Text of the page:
Recently, I wrote about some devastating losses by the Steelers and Pirates that were pretty hard to swallow for me as a fan. Well, today, I’d like to share my memories of a time that will always be one of my fondest memories: The day the Pittsburgh Steelers–one of my teams–finally got over the hump and made it to the Super Bowl.
Growing up as a Pittsburgh sports fan in the 80′s, it was slim-pickins’ around here. The Steelers were mediocre to below-average for the better part of the decade, and the Pirates were one of the laughing-stocks of baseball in the mid-80′s. The Penguins were also one of the worst teams in the NHL, but they did have an exciting, young player named Mario Lemieux (maybe you’ve heard of him) who would eventually lead the Penguins out of their long-history of failure to the top of the mountain with two-straight Stanley Cup victories in 1991 and 1992. That would have been great for me, but the only problem was I wasn’t much of a Penguins fan back then. In-fact, I barely followed the sport of hockey. No, my teams were the Steelers and the Pirates and I also had a great love for the Pitt Panthers football and basketball programs.
Speaking of the Pitt basketball program, in 1987 and ’88, Pitt was considered one of the favorites to make it to the Final Four–particularly the 1988 edition led by future NBA players, Charles Smith and Jerome Lane. However, despite being a top 5 team the entire season, the Panthers were upset in the second round by Vanderbilt and that upset loss started a trend of my teams falling short time and time again.
The Panthers never made it to the Final Four in the late 80′s and the Pittsburgh Pirates failed to make it to the World Series despite winning the National League East three straight seasons starting in 1990. Each NLCS defeat was more devastating than the year before with the grand finale being the soul-crushing loss to the Atlanta Braves in Game 7 of the 1992 NLCS. As I wrote in a previous post, it was, without question, the worst loss I have ever experienced as a fan.
As for the Steelers, their fortunes were pretty low in the early 90′s when Bill Cowher took over as Head Coach in 1992. But Cowher immediately instilled a winning-attitude in the team and the City was excited about the Steelers once again.
By 1994, it seemed inevitable that the Steelers would at least make it as far as the Super Bowl. They had the best record in the AFC that year and homefield advantage all throughout the playoffs. Led by Neil O’Donnell, Eric Green, Barry Foster, Yancey Thigpen, Dermontti Dawson, and John L. Williams on offense and Rod Woodson, Greg Lloyd, Carnell Lake, Kevin Greene, and Levon Kirkland on defense, the Steelers had one of the most talented teams in the league when they faced the underdog San Diego Chargers in the AFC Championship game at Three Rivers Stadium. The Super Bowl appeared to be their destiny.
Unfortunately, the Chargers had different plans and the Steelers quest for the Super Bowl came up three yards short. Another year, another team biting the dust with everything on the line. When would it ever end?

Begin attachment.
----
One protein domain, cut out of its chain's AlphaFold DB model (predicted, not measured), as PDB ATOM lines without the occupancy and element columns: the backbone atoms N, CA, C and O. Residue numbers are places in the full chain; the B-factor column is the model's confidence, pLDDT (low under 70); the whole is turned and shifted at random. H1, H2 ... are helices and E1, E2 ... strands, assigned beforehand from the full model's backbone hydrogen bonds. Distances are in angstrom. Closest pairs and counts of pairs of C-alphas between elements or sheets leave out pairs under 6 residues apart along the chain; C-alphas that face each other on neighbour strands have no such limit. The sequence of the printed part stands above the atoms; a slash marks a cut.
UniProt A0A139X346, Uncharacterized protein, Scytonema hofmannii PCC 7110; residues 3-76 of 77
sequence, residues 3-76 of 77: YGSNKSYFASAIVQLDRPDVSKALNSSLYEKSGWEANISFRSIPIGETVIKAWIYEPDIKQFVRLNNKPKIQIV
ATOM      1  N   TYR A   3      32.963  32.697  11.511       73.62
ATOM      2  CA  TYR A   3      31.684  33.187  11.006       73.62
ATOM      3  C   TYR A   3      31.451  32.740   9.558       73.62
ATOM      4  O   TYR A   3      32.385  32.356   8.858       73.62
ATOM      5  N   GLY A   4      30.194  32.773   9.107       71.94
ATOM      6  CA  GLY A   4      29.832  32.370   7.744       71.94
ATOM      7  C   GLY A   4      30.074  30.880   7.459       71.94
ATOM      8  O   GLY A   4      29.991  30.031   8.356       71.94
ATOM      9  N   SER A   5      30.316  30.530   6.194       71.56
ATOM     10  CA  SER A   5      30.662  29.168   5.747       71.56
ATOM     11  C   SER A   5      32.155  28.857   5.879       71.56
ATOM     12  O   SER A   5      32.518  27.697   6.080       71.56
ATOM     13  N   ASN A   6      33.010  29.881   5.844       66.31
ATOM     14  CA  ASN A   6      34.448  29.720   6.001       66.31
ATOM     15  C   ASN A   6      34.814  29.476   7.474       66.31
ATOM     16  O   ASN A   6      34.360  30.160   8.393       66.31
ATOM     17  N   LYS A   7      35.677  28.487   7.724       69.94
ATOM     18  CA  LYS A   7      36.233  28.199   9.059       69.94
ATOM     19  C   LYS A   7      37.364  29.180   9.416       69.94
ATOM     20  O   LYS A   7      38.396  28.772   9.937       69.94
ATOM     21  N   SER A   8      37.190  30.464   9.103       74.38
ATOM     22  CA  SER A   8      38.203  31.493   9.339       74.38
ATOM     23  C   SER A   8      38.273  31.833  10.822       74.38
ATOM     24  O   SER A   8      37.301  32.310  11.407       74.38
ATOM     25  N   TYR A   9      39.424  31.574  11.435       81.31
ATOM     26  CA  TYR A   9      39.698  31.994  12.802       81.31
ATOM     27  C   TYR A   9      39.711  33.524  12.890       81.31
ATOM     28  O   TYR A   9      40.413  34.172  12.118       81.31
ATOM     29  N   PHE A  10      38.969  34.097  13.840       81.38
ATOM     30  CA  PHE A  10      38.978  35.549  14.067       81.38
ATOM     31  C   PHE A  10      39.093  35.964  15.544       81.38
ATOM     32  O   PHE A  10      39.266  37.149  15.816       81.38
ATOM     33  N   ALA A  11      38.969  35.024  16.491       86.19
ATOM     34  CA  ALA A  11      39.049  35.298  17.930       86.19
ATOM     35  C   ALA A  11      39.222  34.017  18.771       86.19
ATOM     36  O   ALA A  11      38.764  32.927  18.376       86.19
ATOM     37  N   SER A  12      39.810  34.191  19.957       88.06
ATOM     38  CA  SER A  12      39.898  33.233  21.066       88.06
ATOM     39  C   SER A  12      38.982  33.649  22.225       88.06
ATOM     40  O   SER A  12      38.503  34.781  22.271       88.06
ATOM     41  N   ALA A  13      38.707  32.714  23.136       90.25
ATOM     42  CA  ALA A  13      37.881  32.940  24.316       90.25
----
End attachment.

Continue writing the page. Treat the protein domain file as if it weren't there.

The Steelers were still the favorites in the AFC in 1995, but they appeared to be sleepwalking through the first half of the season. Rod Woodson, their all-world cornerback, suffered a season-ending injury in the first game and the Steelers were 3-4 after 7 games. The ugly first half of the season included a loss to the expansion Jacksonville Jaguars and a blowout loss at home to the Vikings. The final dagger in the heart of the team’s playoff chances appeared to be a 27-9 loss to the Cincinnati Bengals in a Thursday night contest at Three Rivers Stadium. Myron Cope even questioned whether the team could recover and remarked that Super Bowl teams don’t normally get smacked around at home twice in the same season.
But the fortunes of the team changed on a dime. The Steelers decided they were going to forget about the past and just make it a 9-game season. They immediately got on a roll and won 8-straight games, including a huge overtime win in Chicago and an almost miraculous 49-31 victory in Cincinnati after trailing 31-13 in the second half.
It was one of the most exciting stretches of football in franchise history. The Steelers finished 11-5 and captured their second-straight AFC Central Division. They didn’t earn homefield advantage for the playoffs but were the number 2 seed behind the Kansas City Chiefs.
In the divisional round of the playoffs, the Steelers faced off against the perennial AFC heavyweights, the Buffalo Bills. Steeler fans were a little leery of Jim Kelly’s offense, but the Steelers controlled the majority of the game and won going away, 40-21. Most people figured the Steelers would have to travel to Kansas City to play the Chiefs for the right to go to the Super Bowl.
The next day, my family and I sat and watched in disbelief as the Chiefs lost to the 5th seeded Indianapolis Colts, 10-7, at Arrowhead stadium.